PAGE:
EarthEcho Expeditions: What's the Catch? Trailer
Join us on our 2019 Expedition: What's the Catch? Journey with Philippe Cousteau and the EarthEcho International team to learn more about fisheries and what we can do to help.
EarthEcho Expeditions: What's the Catch? Establish Our Fisheries
Philippe Cousteau travels to Plymouth, England, one of Europe’s largest seafood exporters, to explore fisheries and the impacts these practices can have on the environment. Philippe joins Dr. Martin Atrill from the University of Plymouth out at sea to use a trawl net for a fish survey and to understand how data is collected and fish populations are monitored. Fish require balanced and healthy ecosystems in order to thrive and feed our growing population. Philippe joins Dr. Abigail McQuatters-Gollop to learn more about plankton the base of the food web that supports all fish.
EarthEcho Expeditions: What's the Catch? Fisheries Impact
Fish are a major food source for many of the world’s population, however, many fishing practices can be detrimental to the environment. One of these negative impacts is called by-catch. Philippe travels to the Plymouth Fishmarket to learn about quotas and how this can impact fish populations. Different fish species have different life cycles and histories, which is something that also needs to be taken into account in order to properly manage fish stocks. Impacts from mismanaged fisheries can be seen around the world, Philippe sets out to find out what is being done to protect this vital resource.
EarthEcho Expeditions: What's the Catch? Managing Habitats
Philippe Cousteau explores juvenile fish habitats. Marine biologists, Tom Stamp, and Dr. Ben Ciotti show Philippe how different habitats can be monitored. The use of nets, acoustic telemetry, sampling and more are used to monitor habitats, like estuaries. Learn how protecting these habitats, where fish spend their early years, is crucial in ensuring fish populations for future generations.
EarthEcho Expeditions: What's the Catch? Engineering Solutions
Fish are a major food source for other aquatic organisms, but humans as well. What can be done in order to help fish survive, thrive and still be abundant enough to feed a growing population? Philippe Cousteau hears from experts, Dr. Louise Firth, Dr. Daniel Merrifield, and Justin Ruscombe-King about the innovative work being done to help fish populations stay healthy for generations to come. Philippe visits an engineering habitat and an aquaculture farm to learn how we can take action to help save our fisheries.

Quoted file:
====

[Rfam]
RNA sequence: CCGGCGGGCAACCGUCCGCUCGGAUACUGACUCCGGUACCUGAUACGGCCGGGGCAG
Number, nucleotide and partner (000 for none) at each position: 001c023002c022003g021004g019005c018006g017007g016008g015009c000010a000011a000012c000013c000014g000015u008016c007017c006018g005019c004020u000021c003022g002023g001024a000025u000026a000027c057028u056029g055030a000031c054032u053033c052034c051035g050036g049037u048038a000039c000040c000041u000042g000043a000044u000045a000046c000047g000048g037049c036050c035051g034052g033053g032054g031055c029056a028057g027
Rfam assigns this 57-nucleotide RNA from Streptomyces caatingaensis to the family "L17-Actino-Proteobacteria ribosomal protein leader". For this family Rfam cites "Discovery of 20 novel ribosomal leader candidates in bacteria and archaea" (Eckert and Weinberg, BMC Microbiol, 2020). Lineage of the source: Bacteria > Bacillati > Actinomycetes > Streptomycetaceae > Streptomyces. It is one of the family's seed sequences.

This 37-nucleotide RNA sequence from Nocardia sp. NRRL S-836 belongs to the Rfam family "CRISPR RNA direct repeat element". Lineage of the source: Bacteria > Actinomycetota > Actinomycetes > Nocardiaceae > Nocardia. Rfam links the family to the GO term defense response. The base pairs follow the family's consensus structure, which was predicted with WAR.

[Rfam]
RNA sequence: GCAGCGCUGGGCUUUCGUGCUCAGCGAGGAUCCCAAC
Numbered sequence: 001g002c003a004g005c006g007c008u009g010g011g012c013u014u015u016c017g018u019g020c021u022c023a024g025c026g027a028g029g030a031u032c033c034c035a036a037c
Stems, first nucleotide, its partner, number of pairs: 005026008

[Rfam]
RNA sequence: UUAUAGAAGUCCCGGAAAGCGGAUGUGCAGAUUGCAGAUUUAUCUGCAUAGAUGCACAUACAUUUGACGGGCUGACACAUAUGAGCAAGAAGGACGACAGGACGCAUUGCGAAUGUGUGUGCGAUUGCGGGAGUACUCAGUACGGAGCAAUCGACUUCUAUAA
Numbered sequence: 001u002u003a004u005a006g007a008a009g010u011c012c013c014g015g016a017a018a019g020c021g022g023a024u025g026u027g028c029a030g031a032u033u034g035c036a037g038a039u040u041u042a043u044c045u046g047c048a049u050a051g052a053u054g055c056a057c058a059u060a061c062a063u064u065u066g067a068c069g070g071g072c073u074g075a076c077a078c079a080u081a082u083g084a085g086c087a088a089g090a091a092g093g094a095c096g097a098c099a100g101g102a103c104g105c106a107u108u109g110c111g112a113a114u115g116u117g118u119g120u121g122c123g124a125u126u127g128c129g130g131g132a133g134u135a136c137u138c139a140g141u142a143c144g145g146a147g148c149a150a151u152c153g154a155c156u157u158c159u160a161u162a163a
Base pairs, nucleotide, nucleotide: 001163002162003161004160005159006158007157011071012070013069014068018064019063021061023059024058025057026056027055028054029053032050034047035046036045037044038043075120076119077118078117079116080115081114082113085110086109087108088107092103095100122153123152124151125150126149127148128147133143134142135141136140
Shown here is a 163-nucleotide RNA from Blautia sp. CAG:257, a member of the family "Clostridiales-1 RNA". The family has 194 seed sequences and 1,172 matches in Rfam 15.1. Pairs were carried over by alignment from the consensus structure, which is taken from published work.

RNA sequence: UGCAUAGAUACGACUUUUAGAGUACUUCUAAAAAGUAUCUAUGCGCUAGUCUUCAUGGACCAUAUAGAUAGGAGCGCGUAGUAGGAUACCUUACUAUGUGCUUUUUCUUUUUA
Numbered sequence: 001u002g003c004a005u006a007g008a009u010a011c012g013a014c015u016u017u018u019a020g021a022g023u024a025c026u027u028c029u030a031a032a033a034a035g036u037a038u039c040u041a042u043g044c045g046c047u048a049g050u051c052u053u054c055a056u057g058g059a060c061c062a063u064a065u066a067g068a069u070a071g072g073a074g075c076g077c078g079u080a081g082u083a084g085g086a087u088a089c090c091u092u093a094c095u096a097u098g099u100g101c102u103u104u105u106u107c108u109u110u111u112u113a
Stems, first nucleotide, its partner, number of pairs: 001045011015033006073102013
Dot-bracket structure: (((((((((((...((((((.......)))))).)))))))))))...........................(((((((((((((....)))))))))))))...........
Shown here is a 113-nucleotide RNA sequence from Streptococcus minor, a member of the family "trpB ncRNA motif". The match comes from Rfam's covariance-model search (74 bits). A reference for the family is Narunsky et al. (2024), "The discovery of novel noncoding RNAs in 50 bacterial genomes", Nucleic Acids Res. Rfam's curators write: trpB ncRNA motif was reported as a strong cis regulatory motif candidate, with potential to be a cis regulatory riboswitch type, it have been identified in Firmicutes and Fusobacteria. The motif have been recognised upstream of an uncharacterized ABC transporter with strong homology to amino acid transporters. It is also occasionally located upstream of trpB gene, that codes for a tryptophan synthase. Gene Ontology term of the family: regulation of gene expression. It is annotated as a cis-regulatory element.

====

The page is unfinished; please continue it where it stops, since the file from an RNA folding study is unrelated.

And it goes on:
Youth In Action: Ella’s Plastic Clever
Meet Ella Turns, an 8-year-old from England. Ella has taken her favorite hobby, paddleboarding, and turned it into a way to keep her local waters clean. She cleans up marine debris, including fishing nets and ropes. Ella has also created a program where local businesses have eliminated their single-use waste, like plastic bags. She leads Phillipe on a paddleboard clean up in the bay.
Youth in Action: Deep’s Action for Conservation
Meet Deep Shah, a young man who lives outside London. Deep volunteers with the organization Action for Conservation and works to empower other young people to take action for the environment. Deep shares his work with Philippe, including his recent work on an oyster bed restoration project to help provide habitat for juvenile fish and other organisms in Hampton, England.
STEM Career Closeup: Thomas Stamp
Thomas Stamp is a marine biologist and Ph.D. student at the University of Plymouth. Tom studies how fish, specifically sea bass, move in and out of habitats during their life using acoustic telemetry. He uses this information to help fishermen and policymakers make educated choices on fishing.
STEM Career Closeup: Loveday Trinick
Loveday Trinick is a schools officer at the National Marine Aquarium in Plymouth, England. Loveday educates the young people who visit the aquarium about our ocean planet. Learn more about the average day of a schools officer, including leading dissections and more.
STEM Career Closeup: Abigail McQuatters-Gollop
Dr. Abigail McQuatters-Gollop is an Associate professor of marine conservation at the University of Plymouth. She is also a plankton ecologist, she helps policymakers work with scientists in order to properly manage the ocean environment. Dr. McQuatters-Gollop combines her research with conservation and science communication to make a difference.